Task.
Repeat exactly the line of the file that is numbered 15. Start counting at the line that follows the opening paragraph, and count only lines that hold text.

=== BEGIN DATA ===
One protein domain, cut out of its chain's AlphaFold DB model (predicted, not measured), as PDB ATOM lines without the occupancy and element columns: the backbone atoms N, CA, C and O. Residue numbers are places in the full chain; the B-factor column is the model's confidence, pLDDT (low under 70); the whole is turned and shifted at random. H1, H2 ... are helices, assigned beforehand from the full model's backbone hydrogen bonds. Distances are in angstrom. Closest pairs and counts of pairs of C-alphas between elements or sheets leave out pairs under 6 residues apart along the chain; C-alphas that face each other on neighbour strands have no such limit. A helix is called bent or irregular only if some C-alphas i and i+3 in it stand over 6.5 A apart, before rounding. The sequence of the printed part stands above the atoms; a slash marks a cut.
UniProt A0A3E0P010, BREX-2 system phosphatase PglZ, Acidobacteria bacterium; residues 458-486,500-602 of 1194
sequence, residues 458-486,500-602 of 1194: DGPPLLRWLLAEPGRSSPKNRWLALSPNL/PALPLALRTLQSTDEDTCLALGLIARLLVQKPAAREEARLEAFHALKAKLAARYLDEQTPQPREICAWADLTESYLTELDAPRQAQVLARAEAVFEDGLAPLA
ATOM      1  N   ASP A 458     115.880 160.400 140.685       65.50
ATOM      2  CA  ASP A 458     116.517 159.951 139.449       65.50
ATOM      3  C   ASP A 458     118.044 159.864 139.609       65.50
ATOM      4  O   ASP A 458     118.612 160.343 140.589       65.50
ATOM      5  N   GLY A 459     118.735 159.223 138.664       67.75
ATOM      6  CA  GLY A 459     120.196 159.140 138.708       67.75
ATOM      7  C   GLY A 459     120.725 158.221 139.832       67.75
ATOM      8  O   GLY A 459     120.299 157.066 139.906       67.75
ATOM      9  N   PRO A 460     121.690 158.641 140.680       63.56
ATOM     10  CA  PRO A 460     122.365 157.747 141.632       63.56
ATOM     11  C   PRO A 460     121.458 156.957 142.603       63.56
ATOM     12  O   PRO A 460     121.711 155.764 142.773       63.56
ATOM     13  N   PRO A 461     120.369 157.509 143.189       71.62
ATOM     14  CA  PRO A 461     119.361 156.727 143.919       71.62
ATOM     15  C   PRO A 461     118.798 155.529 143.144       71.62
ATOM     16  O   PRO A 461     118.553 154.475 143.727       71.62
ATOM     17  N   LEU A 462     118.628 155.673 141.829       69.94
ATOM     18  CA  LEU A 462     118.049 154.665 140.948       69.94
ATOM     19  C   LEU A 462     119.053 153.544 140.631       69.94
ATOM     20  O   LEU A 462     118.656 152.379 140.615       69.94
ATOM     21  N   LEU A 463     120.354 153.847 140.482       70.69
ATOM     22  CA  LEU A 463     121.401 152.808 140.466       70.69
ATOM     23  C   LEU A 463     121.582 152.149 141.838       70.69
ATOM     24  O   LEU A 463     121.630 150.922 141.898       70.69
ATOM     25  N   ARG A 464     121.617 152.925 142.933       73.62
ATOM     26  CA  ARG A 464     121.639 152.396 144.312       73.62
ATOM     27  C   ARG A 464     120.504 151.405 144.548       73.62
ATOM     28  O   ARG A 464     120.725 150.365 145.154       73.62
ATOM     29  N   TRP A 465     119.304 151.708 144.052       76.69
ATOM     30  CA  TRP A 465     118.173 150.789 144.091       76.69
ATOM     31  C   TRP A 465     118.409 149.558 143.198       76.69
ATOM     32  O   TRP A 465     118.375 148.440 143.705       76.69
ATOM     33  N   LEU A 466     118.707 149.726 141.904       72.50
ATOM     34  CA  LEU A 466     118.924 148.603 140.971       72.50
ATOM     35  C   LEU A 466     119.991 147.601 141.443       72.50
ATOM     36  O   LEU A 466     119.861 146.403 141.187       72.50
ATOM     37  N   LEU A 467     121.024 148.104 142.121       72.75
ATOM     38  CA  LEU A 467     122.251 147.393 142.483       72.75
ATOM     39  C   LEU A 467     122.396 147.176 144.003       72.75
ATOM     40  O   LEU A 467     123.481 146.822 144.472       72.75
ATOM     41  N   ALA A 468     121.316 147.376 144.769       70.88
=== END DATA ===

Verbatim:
ATOM     13  N   PRO A 461     120.369 157.509 143.189       71.62